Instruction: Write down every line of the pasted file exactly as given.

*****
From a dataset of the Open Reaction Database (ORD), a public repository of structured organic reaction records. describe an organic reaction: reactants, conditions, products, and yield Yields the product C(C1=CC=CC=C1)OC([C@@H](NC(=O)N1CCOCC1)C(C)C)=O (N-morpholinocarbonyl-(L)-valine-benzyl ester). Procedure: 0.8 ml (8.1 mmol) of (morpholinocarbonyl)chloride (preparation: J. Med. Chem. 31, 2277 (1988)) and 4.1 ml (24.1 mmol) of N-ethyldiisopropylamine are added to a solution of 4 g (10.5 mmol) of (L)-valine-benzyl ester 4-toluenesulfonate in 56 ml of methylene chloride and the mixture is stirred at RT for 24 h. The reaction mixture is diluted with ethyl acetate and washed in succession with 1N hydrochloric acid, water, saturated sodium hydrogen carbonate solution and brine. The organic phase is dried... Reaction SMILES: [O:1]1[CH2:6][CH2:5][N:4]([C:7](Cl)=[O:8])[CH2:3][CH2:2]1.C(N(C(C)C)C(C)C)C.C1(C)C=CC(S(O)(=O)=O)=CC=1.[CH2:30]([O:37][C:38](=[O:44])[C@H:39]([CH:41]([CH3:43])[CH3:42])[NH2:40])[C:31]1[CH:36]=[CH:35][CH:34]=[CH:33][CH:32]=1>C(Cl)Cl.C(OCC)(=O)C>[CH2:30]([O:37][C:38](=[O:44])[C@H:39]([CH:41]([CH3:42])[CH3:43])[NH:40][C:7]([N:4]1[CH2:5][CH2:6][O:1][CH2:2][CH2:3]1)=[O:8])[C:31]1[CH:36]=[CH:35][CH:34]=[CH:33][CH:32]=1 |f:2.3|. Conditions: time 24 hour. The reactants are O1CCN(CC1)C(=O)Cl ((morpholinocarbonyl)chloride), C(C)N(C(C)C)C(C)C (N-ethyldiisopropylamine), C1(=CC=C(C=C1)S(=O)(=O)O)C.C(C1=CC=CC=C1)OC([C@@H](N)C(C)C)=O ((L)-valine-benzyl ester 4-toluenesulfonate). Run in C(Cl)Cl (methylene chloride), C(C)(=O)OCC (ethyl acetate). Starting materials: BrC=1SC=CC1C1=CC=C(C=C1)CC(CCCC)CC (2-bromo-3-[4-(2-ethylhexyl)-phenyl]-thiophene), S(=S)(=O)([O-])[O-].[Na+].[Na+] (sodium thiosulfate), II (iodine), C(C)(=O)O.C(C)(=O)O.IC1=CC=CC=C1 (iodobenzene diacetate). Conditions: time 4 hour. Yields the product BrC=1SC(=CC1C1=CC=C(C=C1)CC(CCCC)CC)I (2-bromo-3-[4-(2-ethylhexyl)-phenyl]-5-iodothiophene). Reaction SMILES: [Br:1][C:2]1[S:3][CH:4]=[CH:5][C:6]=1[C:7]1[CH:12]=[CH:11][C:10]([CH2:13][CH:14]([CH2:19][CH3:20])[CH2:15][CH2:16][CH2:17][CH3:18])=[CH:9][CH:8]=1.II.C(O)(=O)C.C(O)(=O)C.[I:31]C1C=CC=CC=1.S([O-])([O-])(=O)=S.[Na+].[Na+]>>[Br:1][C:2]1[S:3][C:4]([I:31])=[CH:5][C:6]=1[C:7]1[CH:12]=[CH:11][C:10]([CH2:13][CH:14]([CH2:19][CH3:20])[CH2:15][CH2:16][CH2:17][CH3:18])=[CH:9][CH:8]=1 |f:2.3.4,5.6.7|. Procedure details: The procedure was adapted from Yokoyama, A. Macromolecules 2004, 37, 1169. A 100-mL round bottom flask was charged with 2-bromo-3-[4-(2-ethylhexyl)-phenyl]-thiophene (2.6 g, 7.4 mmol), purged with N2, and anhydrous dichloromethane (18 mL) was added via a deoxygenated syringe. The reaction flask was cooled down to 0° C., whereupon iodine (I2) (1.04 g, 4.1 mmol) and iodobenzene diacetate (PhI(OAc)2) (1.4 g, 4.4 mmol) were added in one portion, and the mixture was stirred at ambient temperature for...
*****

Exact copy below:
From a dataset of the Open Reaction Database (ORD), a public repository of structured organic reaction records. describe an organic reaction: reactants, conditions, products, and yield Yields the product C(C1=CC=CC=C1)OC([C@@H](NC(=O)N1CCOCC1)C(C)C)=O (N-morpholinocarbonyl-(L)-valine-benzyl ester). Procedure: 0.8 ml (8.1 mmol) of (morpholinocarbonyl)chloride (preparation: J. Med. Chem. 31, 2277 (1988)) and 4.1 ml (24.1 mmol) of N-ethyldiisopropylamine are added to a solution of 4 g (10.5 mmol) of (L)-valine-benzyl ester 4-toluenesulfonate in 56 ml of methylene chloride and the mixture is stirred at RT for 24 h. The reaction mixture is diluted with ethyl acetate and washed in succession with 1N hydrochloric acid, water, saturated sodium hydrogen carbonate solution and brine. The organic phase is dried... Reaction SMILES: [O:1]1[CH2:6][CH2:5][N:4]([C:7](Cl)=[O:8])[CH2:3][CH2:2]1.C(N(C(C)C)C(C)C)C.C1(C)C=CC(S(O)(=O)=O)=CC=1.[CH2:30]([O:37][C:38](=[O:44])[C@H:39]([CH:41]([CH3:43])[CH3:42])[NH2:40])[C:31]1[CH:36]=[CH:35][CH:34]=[CH:33][CH:32]=1>C(Cl)Cl.C(OCC)(=O)C>[CH2:30]([O:37][C:38](=[O:44])[C@H:39]([CH:41]([CH3:42])[CH3:43])[NH:40][C:7]([N:4]1[CH2:5][CH2:6][O:1][CH2:2][CH2:3]1)=[O:8])[C:31]1[CH:36]=[CH:35][CH:34]=[CH:33][CH:32]=1 |f:2.3|. Conditions: time 24 hour. The reactants are O1CCN(CC1)C(=O)Cl ((morpholinocarbonyl)chloride), C(C)N(C(C)C)C(C)C (N-ethyldiisopropylamine), C1(=CC=C(C=C1)S(=O)(=O)O)C.C(C1=CC=CC=C1)OC([C@@H](N)C(C)C)=O ((L)-valine-benzyl ester 4-toluenesulfonate). Run in C(Cl)Cl (methylene chloride), C(C)(=O)OCC (ethyl acetate). Starting materials: BrC=1SC=CC1C1=CC=C(C=C1)CC(CCCC)CC (2-bromo-3-[4-(2-ethylhexyl)-phenyl]-thiophene), S(=S)(=O)([O-])[O-].[Na+].[Na+] (sodium thiosulfate), II (iodine), C(C)(=O)O.C(C)(=O)O.IC1=CC=CC=C1 (iodobenzene diacetate). Conditions: time 4 hour. Yields the product BrC=1SC(=CC1C1=CC=C(C=C1)CC(CCCC)CC)I (2-bromo-3-[4-(2-ethylhexyl)-phenyl]-5-iodothiophene). Reaction SMILES: [Br:1][C:2]1[S:3][CH:4]=[CH:5][C:6]=1[C:7]1[CH:12]=[CH:11][C:10]([CH2:13][CH:14]([CH2:19][CH3:20])[CH2:15][CH2:16][CH2:17][CH3:18])=[CH:9][CH:8]=1.II.C(O)(=O)C.C(O)(=O)C.[I:31]C1C=CC=CC=1.S([O-])([O-])(=O)=S.[Na+].[Na+]>>[Br:1][C:2]1[S:3][C:4]([I:31])=[CH:5][C:6]=1[C:7]1[CH:12]=[CH:11][C:10]([CH2:13][CH:14]([CH2:19][CH3:20])[CH2:15][CH2:16][CH2:17][CH3:18])=[CH:9][CH:8]=1 |f:2.3.4,5.6.7|. Procedure details: The procedure was adapted from Yokoyama, A. Macromolecules 2004, 37, 1169. A 100-mL round bottom flask was charged with 2-bromo-3-[4-(2-ethylhexyl)-phenyl]-thiophene (2.6 g, 7.4 mmol), purged with N2, and anhydrous dichloromethane (18 mL) was added via a deoxygenated syringe. The reaction flask was cooled down to 0° C., whereupon iodine (I2) (1.04 g, 4.1 mmol) and iodobenzene diacetate (PhI(OAc)2) (1.4 g, 4.4 mmol) were added in one portion, and the mixture was stirred at ambient temperature for...